Episode #28 - How to Regret-Proof Your Decisions
Hey Rebels! Welcome back to another episode of the podcast.
In 2019 I gave a talk at a conference called Dent. It's a unique conference where they gather people from a wide variety of industries to explore what seeds can be planted that will ultimately make a "dent in the universe." It was an extraordinary experience. I met some fascinating people who were doing some amazing and unique things in the world. In fact, my talk followed the women who solved one of the most famous serial killer crimes in San Francisco. And yes, that was a helluva act to follow. But so many of the talks were really interesting, and it was quite an honor to be in that community.
Now, for context, it's very similar to TED talks which are designed to present "ideas worth spreading." And actually, I also did a TEDx talk, which I'll drop a link in the show notes in case you haven't seen it, and that was a pretty awesome experience too. In fact, as a side note, I was recently talking to a young gentleman who was helping me with a customer service issue, and he recognized my name because he had listened to my TEDx talk. Needless to say, I was shocked but excited to hear that my work is making an impact on people. But I digress.
I brought up my talk at Dent because my topic was on avoiding regret, and I want to pick up on that topic today. In fact, it's a topic I've been talking about a lot for the last few weeks, and I wanted to explore it more on the podcast.
Tom Gilovich is the leading researcher on regret and did a study called, The Experience of Regret. He found that more than 1/2 of the people in his research (54%) regretted actions they didn't take—their unrealized ambitions, unfulfilled dreams and intentions, and incomplete goals. But only 12% had regret over the actions they did take, and the rest had regrets over other things.
Now, the percentage was relatively low for the action takers because fundamentally action-related regrets, although painful, often help people learn from their mistakes and move on, or they get over them over time. But regret related to inaction – those things undone, the opportunities lost – is harder to fix. This kind of regret is more likely to lead to depression, anxiety, a sense of "stuckness," not knowing what could have been.
But overall, the point is that 100% of the people in his research were experiencing some type of regret.
Regret is closely linked to decision-making because regret is really about the underlying fear of making the wrong choice. Now, I've done a podcast on the fear of decision-making and taking action, and I invite you to go back and listen to it. Fear can keep us from going after those ambitions, and FOMO, fear of missing out, can make us take leaps toward something, and in the end, they both can lead to regret. So you see, fear, regret, and decision-making are all linked together.
When it comes to career regrets, it usually circles around the million-dollar question: Do I stay or do I go? Do I walk away from a career that I know, where I'm successful, that I've worked hard to build even though I know I'm not happy and maybe it's not the right career for me? Or do I stay put for all of the same reasons? And what do I do if I regret either decision?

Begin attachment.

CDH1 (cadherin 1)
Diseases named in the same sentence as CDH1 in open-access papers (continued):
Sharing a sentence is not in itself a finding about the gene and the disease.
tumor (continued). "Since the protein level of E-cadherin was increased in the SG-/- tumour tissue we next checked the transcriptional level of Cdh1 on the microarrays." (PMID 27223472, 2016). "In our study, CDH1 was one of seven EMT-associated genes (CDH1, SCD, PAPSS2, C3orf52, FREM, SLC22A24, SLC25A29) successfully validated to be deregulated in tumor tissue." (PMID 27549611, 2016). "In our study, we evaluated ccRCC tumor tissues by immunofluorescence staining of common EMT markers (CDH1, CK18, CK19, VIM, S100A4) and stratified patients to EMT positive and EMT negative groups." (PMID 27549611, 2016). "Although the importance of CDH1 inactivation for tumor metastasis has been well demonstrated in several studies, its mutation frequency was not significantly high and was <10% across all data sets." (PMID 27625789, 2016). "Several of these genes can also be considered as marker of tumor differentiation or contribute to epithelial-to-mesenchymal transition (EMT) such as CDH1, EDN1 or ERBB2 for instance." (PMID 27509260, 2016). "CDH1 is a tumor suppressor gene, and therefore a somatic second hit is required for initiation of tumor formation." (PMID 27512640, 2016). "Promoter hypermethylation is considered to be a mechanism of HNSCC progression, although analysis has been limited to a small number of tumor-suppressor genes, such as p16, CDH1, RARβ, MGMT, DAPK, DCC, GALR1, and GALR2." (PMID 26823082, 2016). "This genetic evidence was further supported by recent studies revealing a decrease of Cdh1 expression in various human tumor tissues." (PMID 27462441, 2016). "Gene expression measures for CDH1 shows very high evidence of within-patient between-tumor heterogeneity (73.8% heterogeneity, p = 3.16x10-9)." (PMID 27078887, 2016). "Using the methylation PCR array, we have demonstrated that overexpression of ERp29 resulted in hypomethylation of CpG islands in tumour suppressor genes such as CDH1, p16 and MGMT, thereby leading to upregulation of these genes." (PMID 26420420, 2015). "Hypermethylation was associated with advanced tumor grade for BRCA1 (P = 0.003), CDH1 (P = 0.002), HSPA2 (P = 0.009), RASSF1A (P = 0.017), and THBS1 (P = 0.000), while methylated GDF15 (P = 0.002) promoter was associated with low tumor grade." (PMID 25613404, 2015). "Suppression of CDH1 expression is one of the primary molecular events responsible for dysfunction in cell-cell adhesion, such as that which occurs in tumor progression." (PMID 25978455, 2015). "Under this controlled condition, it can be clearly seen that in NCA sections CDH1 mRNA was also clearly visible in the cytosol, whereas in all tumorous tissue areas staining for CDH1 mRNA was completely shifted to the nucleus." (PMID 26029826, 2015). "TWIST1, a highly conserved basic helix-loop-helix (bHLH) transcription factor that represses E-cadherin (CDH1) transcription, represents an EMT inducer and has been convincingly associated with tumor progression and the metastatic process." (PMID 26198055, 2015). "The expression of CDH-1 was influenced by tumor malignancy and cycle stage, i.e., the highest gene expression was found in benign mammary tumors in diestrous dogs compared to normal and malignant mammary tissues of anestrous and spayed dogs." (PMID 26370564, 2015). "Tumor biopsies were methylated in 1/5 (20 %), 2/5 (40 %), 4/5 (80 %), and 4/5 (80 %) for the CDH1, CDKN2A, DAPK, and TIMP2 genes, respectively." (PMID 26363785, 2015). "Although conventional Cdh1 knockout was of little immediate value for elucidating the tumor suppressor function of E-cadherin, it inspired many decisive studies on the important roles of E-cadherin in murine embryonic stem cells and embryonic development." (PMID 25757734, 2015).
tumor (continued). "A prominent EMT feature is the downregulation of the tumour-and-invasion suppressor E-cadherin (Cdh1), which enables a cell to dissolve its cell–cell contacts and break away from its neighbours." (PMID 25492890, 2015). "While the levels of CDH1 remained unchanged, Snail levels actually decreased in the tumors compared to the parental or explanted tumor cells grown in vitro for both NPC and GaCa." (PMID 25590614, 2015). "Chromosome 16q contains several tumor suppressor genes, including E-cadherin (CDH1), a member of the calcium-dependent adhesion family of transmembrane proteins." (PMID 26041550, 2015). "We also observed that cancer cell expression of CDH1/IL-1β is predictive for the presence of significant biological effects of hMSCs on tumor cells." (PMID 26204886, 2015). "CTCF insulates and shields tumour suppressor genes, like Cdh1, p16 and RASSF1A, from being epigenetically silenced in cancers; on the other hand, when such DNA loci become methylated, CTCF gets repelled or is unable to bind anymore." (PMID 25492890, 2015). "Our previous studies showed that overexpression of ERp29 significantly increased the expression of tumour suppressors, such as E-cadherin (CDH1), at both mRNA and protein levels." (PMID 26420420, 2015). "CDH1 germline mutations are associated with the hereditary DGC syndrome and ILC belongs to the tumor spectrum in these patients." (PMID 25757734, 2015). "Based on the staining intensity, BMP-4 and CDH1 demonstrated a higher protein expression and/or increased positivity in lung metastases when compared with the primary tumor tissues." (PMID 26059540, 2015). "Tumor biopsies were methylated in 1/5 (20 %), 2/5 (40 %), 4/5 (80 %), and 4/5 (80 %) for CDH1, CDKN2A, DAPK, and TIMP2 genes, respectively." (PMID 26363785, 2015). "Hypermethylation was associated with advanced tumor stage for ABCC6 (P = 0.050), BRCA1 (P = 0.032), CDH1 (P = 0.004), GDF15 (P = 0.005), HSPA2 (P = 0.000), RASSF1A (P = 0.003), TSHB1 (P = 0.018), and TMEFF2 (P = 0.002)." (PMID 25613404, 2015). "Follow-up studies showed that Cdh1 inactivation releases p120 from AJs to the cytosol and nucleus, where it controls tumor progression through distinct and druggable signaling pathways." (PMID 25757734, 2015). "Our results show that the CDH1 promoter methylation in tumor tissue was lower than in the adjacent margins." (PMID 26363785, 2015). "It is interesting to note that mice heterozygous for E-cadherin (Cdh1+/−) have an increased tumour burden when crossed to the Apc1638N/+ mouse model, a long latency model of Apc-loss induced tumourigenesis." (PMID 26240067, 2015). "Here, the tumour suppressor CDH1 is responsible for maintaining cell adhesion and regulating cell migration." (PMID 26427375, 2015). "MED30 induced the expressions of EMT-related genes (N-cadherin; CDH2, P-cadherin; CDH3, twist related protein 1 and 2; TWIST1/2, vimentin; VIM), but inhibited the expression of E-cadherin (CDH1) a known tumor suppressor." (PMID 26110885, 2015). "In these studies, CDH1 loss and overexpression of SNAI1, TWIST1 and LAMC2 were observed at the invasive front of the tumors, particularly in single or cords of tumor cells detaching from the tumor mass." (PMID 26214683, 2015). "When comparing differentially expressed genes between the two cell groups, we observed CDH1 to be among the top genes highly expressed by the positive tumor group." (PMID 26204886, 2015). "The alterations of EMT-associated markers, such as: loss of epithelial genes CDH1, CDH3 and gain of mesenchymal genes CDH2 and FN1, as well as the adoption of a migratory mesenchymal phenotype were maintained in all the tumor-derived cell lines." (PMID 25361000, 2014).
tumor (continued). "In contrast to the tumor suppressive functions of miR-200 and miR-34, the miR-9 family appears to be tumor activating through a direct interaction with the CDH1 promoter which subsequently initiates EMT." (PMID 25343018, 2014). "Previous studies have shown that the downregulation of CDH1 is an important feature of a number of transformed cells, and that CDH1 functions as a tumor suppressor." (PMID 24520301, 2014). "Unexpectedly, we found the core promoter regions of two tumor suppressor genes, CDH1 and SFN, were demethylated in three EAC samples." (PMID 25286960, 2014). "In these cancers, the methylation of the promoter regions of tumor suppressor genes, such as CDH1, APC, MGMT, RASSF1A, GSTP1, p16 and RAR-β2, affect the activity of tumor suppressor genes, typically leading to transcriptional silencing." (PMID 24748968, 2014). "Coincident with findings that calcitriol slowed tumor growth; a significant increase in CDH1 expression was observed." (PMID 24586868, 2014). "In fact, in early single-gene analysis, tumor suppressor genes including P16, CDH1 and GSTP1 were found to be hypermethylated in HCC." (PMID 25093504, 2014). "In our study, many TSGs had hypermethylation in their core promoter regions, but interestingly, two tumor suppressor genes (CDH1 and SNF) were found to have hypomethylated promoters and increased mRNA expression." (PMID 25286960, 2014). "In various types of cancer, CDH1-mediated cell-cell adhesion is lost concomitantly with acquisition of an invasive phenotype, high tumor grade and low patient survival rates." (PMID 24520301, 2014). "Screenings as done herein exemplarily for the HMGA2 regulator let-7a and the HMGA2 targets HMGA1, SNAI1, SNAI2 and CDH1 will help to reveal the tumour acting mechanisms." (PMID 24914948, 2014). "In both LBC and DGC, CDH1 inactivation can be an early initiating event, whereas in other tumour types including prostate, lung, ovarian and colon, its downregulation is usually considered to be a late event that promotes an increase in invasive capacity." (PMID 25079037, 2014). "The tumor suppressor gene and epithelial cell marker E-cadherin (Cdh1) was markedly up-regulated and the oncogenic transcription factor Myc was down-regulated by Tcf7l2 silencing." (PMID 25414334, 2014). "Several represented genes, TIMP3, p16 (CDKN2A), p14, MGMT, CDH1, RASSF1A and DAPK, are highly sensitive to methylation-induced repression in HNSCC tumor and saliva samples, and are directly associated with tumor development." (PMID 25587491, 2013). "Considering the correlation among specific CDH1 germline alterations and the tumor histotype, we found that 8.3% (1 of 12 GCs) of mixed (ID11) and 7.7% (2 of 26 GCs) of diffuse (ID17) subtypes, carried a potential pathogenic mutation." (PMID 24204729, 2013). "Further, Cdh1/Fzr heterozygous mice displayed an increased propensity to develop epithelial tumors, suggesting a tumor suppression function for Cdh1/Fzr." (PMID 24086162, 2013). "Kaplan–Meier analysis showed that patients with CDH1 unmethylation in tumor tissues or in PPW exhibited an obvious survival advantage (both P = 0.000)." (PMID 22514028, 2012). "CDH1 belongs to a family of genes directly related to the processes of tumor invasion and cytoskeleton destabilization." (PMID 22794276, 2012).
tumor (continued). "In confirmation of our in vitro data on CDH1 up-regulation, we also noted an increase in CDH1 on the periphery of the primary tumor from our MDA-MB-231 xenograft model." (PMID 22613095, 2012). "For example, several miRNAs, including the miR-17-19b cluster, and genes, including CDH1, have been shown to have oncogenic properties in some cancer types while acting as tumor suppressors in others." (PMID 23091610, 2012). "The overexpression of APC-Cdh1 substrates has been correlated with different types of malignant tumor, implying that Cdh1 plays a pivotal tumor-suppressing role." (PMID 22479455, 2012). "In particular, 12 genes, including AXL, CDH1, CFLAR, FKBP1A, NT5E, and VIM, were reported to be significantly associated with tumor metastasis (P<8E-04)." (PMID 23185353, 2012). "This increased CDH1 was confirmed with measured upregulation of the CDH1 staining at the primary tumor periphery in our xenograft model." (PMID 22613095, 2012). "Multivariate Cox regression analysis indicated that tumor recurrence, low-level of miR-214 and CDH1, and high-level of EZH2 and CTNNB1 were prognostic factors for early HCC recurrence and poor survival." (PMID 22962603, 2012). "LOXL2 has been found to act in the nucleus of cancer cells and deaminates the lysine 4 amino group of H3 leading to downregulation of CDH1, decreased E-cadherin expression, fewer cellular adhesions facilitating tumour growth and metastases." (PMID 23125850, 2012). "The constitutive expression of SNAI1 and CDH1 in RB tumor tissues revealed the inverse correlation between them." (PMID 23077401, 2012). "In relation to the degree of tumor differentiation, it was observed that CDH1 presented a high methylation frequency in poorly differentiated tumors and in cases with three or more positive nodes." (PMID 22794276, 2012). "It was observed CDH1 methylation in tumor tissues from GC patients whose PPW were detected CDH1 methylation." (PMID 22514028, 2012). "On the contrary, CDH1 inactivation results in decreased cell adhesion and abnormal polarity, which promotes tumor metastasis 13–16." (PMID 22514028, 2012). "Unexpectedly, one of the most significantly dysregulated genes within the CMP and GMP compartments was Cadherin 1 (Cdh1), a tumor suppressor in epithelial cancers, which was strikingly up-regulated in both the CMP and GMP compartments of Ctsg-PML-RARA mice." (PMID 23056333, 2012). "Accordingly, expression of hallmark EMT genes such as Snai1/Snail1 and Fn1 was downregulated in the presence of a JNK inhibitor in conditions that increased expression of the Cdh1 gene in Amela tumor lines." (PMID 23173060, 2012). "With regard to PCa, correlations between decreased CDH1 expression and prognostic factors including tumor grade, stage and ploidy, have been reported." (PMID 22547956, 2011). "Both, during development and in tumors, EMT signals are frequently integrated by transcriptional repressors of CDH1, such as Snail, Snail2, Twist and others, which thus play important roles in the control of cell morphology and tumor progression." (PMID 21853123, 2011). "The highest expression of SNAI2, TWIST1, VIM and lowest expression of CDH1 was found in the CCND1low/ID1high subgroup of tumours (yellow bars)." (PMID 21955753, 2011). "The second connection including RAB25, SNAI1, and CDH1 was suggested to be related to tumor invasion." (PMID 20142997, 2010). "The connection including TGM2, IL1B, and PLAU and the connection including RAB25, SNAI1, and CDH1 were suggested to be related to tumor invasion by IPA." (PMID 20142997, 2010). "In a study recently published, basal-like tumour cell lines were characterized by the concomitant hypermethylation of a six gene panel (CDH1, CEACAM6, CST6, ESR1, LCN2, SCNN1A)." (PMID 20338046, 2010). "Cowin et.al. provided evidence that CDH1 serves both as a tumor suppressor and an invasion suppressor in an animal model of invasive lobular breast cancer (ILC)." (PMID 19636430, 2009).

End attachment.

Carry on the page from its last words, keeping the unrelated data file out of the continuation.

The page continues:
Or we could be stuck on regretting that we ever took the job, chose the career we're in, picked that major, or attended that school.
The thing about regret is that while it's a powerful emotion, it doesn't come from the action we took or didn't take. It comes from our thoughts ABOUT those actions or inactions. It's a thought you're choosing to think. A cognitive thought about a choice you've made that's compounded by constantly going over the merits of that decision repeatedly in your head. You obsess over it, beating yourself up, telling yourself you should have known better, or you're looking for evidence to convince yourself that you don't know how to make good choices and decisions.
You may even look at others who made decisions you thought you should have made, and if their lives or careers look great, you use that as further evidence that you made the wrong choice. But it's only because you keep choosing to think thoughts that keep you living in the cycle of regret.
So what does this all mean? How can you avoid regret? By not choosing it. Regret is a choice. Like I said, it's a cognitive decision. And beating yourself up, judging, and telling yourself you made a bad or wrong decision doesn't change anything. It only brings you more pain and grief. This is true for your career and, honestly, in every area of your life.
It's a waste of time and energy.
For example, if you've been listening to the podcast, you know I was a labor and employment attorney for years before changing careers. I ultimately moved into a career better suited to my skills and zone of genius. Now, I could spend my days, weeks, and years regretting my decision to go to law school, beating myself up for spending three years in law school, spending all of that money on my education, and the blood, sweat, and tears it took for me to pass the bar exam. But why would I spend so much time and energy on something I can't change? No amount of thinking, wishing, claiming, or regretting will change anything.
Now, the truth is I don't regret one thing about that decision. On the contrary, I've learned how to leverage that experience to my advantage in multiple ways. For example, I still use what I learned in the practice of law in my coaching business today. That training and experience have also been a benefit to my clients.
But just because you don't choose regret doesn't mean you can't review your past decisions to see what you can learn and use in the future. By examining why I decided to attend law school, my motivations, and my goals, I figured out something that has now been incorporated into the first step of the framework I use with my clients in helping them make career decisions.
After I went through a divorce, I could have wasted time in regret about my decision to get married, who I married, and the time I spent in my marriage that I could have spent in other ways. But instead, I spend time celebrating and being thankful for my two kiddos that resulted from that marriage, the friends I made because of the geographical moves we made, the strength and confidence I've developed from that experience, and the new pathways that opened to me as a result.